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15 hours ago, mr6666 said:

part 2 of a Peter Fonda 'Underground' double feature..........

(although handsome, Peter's acting never impressed me, but we get to hear him sing here) :unsure:

I'll go one step further than you - I can't stand Peter Fonda's acting. 👎

I only tolerate him in "Easy Rider" (1969).

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On 5/31/2019 at 5:47 AM, Bogie56 said:

Saturday, June 1

2458fbcb-e1a1-4f30-b20a-f9e6b7dc6015.jpg

10 a.m.  Popeye: Proteck the Weakerist (1937).

 

MV5BZDFjY2FiMTMtMzBlNC00YzJmLTlhMTYtYzZh

10:45 p.m.  Violent Playground (1958).  Good cast in this Rank film from the UK.  Stanley Baker, Anne Heywood, David McCallum and Peter Cushing.

 

%C3%82%C2%A9rowland-scherman-1-lg.jpg

4 a.m.  Three (1969).  With Charlotte Rampling!

And Sam Waterston, later Deputy DA or New York in Law and Order.

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Monday, June 3

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11 a.m.  Age of Indiscretion (1935).  Paul Lukas is not usually one of my favourites but I have yet to see this one.

 
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5 hours ago, Bogie56 said:

Monday, June 3

MV5BMTE3ODNiMGMtZDNlOC00ZWE5LWJkZmUtNWMw

11 a.m.  Age of Indiscretion (1935).  Paul Lukas is not usually one of my favourites but I have yet to see this one.

 

Even if you're not into Paul Lukas, surely the charismatic excitement that Ralph Forbes brings to his every scene will help to keep you mesmerized.

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For Monday evening: if it weren't for the Hollywood Hair Hall of Fame theme, you'd never have had the chance to see The Little Princess in between Pandora's Box and Rebel Without a Cause. The theme is off to a good start, because Louise Brooks, Shirley Temple, and James Dean all had memorable and much-imitated hairstyles.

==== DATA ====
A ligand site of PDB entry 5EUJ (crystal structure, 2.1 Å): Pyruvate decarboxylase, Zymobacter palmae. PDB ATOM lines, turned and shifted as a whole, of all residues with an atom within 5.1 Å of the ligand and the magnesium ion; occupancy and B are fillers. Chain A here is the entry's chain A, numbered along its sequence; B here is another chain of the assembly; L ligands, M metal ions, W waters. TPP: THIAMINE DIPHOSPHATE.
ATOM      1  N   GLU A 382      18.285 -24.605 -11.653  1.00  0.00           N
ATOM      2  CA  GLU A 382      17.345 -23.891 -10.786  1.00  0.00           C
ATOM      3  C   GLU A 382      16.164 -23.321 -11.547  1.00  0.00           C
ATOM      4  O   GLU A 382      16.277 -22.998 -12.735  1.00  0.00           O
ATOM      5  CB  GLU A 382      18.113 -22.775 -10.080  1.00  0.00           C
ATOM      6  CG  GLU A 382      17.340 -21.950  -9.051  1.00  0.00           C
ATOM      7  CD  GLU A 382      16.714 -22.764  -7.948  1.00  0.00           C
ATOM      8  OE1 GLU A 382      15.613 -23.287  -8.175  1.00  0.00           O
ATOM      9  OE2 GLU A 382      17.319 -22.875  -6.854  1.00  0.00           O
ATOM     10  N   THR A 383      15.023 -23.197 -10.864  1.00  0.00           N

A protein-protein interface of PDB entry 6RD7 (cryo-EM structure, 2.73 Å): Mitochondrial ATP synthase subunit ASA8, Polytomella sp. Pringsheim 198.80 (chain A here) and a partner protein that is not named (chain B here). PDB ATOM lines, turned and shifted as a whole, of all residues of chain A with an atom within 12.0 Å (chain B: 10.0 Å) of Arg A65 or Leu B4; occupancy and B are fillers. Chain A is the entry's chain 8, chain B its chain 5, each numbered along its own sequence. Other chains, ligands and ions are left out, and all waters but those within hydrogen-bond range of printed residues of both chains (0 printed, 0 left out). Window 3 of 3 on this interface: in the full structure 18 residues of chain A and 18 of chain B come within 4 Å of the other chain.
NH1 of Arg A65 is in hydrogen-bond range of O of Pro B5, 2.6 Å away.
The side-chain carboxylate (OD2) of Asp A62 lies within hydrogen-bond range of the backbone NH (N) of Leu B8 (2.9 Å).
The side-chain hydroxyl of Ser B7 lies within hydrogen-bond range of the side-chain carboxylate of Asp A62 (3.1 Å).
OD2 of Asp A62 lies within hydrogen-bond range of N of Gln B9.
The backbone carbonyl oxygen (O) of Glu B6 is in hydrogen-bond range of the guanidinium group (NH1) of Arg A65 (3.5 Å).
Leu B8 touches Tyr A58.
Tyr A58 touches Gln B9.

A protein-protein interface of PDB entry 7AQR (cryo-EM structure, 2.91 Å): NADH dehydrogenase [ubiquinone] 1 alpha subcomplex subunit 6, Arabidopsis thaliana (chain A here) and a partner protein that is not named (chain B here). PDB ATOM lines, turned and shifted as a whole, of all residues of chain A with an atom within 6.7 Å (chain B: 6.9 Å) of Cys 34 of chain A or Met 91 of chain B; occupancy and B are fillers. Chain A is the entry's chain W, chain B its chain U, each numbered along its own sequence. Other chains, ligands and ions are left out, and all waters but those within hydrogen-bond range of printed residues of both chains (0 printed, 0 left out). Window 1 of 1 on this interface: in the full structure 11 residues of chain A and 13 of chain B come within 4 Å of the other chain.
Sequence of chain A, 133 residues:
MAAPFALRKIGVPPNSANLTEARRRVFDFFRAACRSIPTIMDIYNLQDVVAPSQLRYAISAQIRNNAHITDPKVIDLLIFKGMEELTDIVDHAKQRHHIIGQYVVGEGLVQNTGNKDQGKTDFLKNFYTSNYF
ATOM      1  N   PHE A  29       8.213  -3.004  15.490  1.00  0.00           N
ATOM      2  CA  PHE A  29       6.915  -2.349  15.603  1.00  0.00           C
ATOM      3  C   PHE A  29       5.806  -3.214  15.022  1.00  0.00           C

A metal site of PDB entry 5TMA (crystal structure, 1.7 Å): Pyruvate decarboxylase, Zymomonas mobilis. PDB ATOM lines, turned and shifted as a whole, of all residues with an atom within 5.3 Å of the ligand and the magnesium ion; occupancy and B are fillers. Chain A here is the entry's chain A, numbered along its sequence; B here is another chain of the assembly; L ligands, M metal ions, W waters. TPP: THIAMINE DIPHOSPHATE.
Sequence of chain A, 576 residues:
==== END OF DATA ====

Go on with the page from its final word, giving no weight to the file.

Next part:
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3 hours ago, kingrat said:

For Monday evening: if it weren't for the Hollywood Hair Hall of Fame theme, you'd never have had the chance to see The Little Princess in between Pandora's Box and Rebel Without a Cause. The theme is off to a good start, because Louise Brooks, Shirley Temple, and James Dean all had memorable and much-imitated hairstyles.

One of the most iconic images of the silent era, Louise Brooks as Lulu in PANDORA'S BOX. She delivers a completely natural, seemingly spontaneous, performance, without a hint of artifice.

louise-brooks.jpg?w968h681

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Does anybody have the Criterion DVD of Pandora's Box?  I watched the last TCM showing of it which I'd assume is the Criterion print since it had the Criterion title at the beginning, and a lot of the score seemed awfully familiar.  I'm just wondering if the liner notes mention what was used for the score.

There are definitely Christmas carols for the scenes in England, but I could swear I heard themes from Dvorak's New World Symphony and other stuff sounded familiar.

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27 minutes ago, Fedya said:

Does anybody have the Criterion DVD of Pandora's Box?  I watched the last TCM showing of it which I'd assume is the Criterion print since it had the Criterion title at the beginning, and a lot of the score seemed awfully familiar.  I'm just wondering if the liner notes mention what was used for the score.

There are definitely Christmas carols for the scenes in England, but I could swear I heard themes from Dvorak's New World Symphony and other stuff sounded familiar.

There's a review of the Criterion DVD that discusses the 4 different scores that Criterion commissioned for the disc: 

https://reelclub.wordpress.com/2010/12/26/what’s-the-score-considering-the-four-score-options-for-pandora’s-box/

I have not confirmed but would suspect that TCM would use the 'classical orchestral score' in their presentation. Sorry, but there is no discussion of the sources of the score(s) to identify if there are similarities to other music.  There are, however, comments about the attempt of the score to match what audiences would have heard in 1929.